At the English Reading Series, Danielle Dubrasky shared passages from her book of poetry, Drift Migration.
Maybe getting lost on one’s journey is the perfect opportunity to discover someplace wonderful. On Friday, February 24, Danielle Dubrasky came to BYU to read from her recent book of poetry, Drift Migration. The poetry she read built on both the notion of space and the idea of drift migration.
The Notion of Space
Having moved from the East Coast to the West, Dubrasky understands how the notion of space can change based on context. In the East, a two-hour car trip is an event worthy of a weekend and a hotel stay. In the West, a two-hour car trip might be part of a normal weekly routine.
Space changes based on our perception, and Dubrasky works this principle into her poetry by moving quickly from larger ideas to small details. The contrast creates space within her poetry, giving it a sense of vastness.
Poetry takes its readers on a journey from place to place, moving at “lightning speed to places we never imagined.” Dubrasky stated that this is part of what she loves about poetry, how you can travel between spaces and see different emotions within the course of a single poem.
She mentioned that “all things crisscross.” A poem can take place within a space, outside a space looking in, within multiple spaces, or from opposite perspectives, and with all these options it can show the reader the value of that space.
Drifting Off Course
The term drift migration refers to “when a bird, or flock of birds, gets blown off course during migration.” Dubrasky thought the term worked well to describe when humans are on a journey and how life can sometimes blow people off their intended course.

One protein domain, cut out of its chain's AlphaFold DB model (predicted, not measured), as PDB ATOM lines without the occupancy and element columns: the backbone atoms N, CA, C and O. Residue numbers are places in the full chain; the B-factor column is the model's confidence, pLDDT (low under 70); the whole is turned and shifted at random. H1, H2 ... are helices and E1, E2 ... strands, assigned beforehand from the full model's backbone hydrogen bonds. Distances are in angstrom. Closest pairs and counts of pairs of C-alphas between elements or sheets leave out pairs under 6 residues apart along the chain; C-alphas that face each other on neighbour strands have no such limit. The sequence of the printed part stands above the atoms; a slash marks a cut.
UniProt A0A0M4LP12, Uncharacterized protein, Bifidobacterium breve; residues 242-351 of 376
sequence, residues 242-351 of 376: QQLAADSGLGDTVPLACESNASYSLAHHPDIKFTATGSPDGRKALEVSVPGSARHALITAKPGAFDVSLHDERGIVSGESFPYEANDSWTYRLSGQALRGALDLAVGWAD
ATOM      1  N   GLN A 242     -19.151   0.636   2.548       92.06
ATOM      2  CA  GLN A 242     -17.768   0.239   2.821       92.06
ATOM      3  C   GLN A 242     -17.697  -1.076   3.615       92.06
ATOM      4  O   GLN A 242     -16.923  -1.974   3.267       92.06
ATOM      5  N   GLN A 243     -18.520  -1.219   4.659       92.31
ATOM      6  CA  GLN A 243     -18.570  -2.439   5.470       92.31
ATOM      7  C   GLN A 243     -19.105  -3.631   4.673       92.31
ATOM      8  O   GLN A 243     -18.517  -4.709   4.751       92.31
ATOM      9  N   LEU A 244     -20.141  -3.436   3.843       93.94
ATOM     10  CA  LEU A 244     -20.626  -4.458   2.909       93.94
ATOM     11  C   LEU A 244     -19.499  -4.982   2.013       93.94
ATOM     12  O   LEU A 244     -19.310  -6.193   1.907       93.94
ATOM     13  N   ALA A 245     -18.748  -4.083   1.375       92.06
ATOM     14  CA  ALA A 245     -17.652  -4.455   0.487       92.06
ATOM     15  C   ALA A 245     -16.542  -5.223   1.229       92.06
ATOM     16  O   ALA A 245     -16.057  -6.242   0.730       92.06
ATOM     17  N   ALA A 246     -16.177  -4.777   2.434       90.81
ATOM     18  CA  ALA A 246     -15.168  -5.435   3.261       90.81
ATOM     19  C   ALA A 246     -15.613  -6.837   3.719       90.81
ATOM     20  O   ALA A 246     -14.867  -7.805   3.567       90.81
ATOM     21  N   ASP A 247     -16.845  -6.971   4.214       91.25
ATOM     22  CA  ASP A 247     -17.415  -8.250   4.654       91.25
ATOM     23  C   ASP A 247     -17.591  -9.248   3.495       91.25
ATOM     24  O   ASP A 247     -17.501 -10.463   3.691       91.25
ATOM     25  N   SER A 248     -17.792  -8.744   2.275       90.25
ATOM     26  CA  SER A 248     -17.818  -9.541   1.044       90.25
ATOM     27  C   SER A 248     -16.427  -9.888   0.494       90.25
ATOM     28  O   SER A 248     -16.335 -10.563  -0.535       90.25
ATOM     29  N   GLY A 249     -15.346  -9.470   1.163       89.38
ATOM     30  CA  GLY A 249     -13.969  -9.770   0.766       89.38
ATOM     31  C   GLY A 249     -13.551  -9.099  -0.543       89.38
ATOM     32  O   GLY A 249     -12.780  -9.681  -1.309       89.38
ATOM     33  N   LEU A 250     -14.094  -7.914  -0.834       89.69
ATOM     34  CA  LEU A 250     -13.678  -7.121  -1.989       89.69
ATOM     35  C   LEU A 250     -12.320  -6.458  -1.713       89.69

Tiny reminders of life events, such as a beam of sunlight on linoleum, cherry blossoms, or a hat left on a hook, can bring about large gusts of emotion that push people off their intended path. It pushes them from a comfortable space into unknown emotional territory, in essence undergoing drift migration. In a line from her book she says, “Small things undo me.”
While many people value a journey only because it gets them to their destination, there is value in getting lost and finding new spaces to enjoy. Unexpected detours lead to spaces that may astound and mystify.
A new locale may bring old emotions back to life or excite new ones. Drifting is not someone getting lost but finding something new. And with the vast spaces contained in poetry, a person doesn’t even have to leave their house to do so.
Drift into the Harold B. Lee Library auditorium Fridays at noon to hear distinguished authors read their award-winning works for the English Reading Series.